First Post Ever — TOP TIPS

 

 

 

 

 

 

 

 

 

 

  1. Take advantage of the resources here. 

McGill has endless opportunities designed specifically for you to learn new things and meet new people. I can vouch for the fact that there is literally something for every single person sitting in Leacock 132, so be sure to soak up all the benefits you could from your undergrad/graduate experience. Because, as cliche as it may sound, before you know it, it will be too late.

  1. Office hours. Never. A waste. Of time.

Whether it be with your professor or your TA, you will ALWAYS learn something useful… Even if it means learning that emailing might be the better option for next time. 😂

  1. #SELFCARE

The single most important thing you could do for yourself, because only once you are in a healthy mental and physical state, can you perform your very best and go on to helping others. 

  1. Attendance

A direct determinant of your grade.

(Okay this was a controversial one, I know)

Now I suck at math, but here is a formula based on my personal experience:

f (attendance) = grade

  1. Find what works best for you.

EVERYONE IS DIFFERENT, to each their own. That being the case, college is also about learning who you are and how you function as a person — from learning how you study best, and what teaching styles and methods of evaluation (if applicable) work for you, all the way to learning how to dig up your real priority at a given moment. Sounds a little tricky eh?

*Number 5 is only possible through this thing we call experience, so don’t get discouraged and just keep going, but more significantly, remember to LEARN as you go ❤

~xoxo~

So, About Volunteering…

Have you been adamant about volunteering throughout your academic career? Have you been told that volunteer work is extremely important for building your resume? I’ve definitely heard this before, and I’ve been hearing about it since high school. But I have to admit— I’m a little late to jump onto the volunteering wagon. And it isn’t all my fault. Let me tell you why…

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Graduate life – Take the advantage of academic seminars

Resource: Vanderbilt University website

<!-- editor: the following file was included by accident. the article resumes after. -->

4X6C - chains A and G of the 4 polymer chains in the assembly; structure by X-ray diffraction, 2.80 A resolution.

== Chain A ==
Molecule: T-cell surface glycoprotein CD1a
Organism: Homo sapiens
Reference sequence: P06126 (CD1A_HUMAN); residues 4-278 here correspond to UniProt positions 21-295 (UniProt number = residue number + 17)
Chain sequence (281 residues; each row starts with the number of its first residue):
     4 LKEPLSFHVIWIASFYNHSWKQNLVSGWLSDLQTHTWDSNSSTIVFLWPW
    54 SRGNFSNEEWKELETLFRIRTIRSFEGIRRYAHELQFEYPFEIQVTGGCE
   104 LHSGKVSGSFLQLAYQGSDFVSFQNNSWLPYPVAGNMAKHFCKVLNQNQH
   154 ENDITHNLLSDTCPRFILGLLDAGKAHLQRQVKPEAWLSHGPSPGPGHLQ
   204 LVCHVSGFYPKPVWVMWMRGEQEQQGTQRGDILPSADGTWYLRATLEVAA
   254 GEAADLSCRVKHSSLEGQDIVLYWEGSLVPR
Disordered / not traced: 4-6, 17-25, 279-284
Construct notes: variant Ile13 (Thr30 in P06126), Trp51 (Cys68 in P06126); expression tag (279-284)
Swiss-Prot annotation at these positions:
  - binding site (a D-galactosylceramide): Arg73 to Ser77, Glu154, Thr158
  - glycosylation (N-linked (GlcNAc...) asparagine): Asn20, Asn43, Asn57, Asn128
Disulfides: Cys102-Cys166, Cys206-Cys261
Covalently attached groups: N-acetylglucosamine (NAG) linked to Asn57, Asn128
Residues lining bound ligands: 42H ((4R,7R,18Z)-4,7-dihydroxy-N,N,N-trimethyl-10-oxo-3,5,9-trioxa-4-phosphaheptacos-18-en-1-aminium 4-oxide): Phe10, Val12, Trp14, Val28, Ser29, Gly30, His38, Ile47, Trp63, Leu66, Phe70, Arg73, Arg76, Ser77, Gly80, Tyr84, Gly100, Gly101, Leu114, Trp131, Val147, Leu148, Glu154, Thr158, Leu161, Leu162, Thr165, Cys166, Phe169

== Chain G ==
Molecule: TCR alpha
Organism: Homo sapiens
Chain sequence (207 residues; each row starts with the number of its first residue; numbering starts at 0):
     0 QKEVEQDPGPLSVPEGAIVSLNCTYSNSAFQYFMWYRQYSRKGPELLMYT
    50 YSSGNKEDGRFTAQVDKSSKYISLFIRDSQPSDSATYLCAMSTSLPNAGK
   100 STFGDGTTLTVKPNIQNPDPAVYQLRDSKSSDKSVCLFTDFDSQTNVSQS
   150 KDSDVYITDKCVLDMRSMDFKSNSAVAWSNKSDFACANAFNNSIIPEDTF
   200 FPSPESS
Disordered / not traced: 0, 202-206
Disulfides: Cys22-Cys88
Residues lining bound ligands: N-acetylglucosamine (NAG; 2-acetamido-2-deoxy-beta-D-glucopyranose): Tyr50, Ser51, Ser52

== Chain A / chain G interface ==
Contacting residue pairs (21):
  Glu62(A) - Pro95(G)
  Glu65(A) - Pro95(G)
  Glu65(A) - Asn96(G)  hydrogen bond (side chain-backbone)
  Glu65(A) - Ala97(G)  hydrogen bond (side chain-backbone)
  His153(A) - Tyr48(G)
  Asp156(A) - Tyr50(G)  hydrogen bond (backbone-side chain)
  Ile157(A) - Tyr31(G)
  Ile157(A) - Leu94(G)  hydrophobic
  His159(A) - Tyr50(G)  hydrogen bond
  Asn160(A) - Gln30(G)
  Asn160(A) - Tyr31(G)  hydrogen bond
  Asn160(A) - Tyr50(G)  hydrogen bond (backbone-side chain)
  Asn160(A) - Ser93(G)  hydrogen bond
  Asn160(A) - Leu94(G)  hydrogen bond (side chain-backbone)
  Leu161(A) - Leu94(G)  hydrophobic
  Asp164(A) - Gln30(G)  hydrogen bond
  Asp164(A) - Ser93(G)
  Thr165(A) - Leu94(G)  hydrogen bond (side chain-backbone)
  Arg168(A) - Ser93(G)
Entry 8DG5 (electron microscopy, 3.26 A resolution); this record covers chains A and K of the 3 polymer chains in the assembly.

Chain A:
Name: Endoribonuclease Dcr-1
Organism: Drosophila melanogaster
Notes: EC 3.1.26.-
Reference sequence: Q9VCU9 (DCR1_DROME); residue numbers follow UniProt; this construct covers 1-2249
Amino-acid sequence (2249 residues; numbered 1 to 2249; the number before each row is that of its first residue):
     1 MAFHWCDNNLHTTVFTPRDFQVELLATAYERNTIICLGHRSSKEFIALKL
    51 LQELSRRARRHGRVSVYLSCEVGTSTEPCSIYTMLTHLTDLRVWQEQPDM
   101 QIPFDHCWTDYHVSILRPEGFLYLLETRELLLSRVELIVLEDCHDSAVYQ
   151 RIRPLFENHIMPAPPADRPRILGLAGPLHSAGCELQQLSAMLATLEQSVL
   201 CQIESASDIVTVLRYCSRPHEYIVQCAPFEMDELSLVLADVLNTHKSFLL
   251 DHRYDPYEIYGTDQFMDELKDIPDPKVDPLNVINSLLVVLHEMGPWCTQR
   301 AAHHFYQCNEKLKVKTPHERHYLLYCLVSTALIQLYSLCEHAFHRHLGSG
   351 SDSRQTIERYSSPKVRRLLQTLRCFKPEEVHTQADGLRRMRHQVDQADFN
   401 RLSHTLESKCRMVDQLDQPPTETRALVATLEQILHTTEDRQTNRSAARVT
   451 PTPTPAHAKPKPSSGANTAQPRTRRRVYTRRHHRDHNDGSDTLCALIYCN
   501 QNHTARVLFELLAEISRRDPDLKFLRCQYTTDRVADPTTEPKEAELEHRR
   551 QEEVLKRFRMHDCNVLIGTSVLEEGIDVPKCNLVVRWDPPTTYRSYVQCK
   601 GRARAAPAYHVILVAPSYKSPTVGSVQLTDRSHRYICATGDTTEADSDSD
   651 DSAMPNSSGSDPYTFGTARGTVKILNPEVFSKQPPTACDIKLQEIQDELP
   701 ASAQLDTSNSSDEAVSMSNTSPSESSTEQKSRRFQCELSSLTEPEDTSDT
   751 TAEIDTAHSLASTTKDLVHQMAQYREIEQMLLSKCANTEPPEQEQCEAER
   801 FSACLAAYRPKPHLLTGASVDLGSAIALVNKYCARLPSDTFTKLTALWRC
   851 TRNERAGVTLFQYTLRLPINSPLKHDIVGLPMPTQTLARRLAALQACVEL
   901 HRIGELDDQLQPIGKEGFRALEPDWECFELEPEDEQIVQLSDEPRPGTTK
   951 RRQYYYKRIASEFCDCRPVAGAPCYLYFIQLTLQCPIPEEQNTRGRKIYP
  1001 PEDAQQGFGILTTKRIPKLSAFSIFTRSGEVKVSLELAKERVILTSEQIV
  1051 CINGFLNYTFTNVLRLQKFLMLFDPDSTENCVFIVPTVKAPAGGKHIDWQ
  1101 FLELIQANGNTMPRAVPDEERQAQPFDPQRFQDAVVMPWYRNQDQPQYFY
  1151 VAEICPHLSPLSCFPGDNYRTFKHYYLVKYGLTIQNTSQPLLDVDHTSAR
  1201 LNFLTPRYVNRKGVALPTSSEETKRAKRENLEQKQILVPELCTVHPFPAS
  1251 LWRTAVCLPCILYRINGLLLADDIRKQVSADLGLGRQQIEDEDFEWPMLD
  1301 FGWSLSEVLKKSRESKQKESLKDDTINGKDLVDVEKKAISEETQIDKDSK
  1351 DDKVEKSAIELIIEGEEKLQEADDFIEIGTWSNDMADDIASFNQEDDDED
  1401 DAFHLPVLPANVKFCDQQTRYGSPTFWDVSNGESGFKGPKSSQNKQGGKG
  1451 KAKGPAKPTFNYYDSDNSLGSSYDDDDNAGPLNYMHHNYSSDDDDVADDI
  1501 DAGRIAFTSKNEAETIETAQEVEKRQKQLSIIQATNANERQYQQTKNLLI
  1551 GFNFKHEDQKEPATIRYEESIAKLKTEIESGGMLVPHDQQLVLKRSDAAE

First of all, Happy Halloween! I hope you are enjoying a wonderful (although rainy) day of pumpkin spices, costumes and fun with friends. Today, I would also like to talk about how to make the most out of academic seminars.

I believe that each department has their own schedule of academic seminars and talks. Here I just use Department of Chemistry as an example. Each Tuesday afternoon, one invited speaker (usually professors) gives an 1-hour talk on their research. As everyone can imagine, the research themes cover the whole spectrum of chemistry – inorganic, synthetic, biological, medicinal, etc.

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Some More Advice

One year ago, I started writing on this blog with an advice post outlining seven tips to succeed in your first year of university. They were specifically aimed at first year students and were meant to come in addition to the many pieces of advice students already receive before starting college. To wrap up this past year of blog posts, I wanted to present some more advice in the form of seven more tips – some new things I’ve learned along the way and some life reminders, especially to those who will be heading out at the end of the academic year.

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Book Review: Mind Gym, Part 2

In this post, I am going to cover how different concepts from Mind Gym[1] can be applied by students. You may be familiar with some of them from other ‘self-help’ type books, from workshops on time or stress and anxiety management, or already use them without giving them names. I am going to give overviews of the power of positive thinking, motivation and fear of failure, and SMART goals. All of these contribute to getting ‘in the zone’ and succeed at everyday tasks or activities. (more…)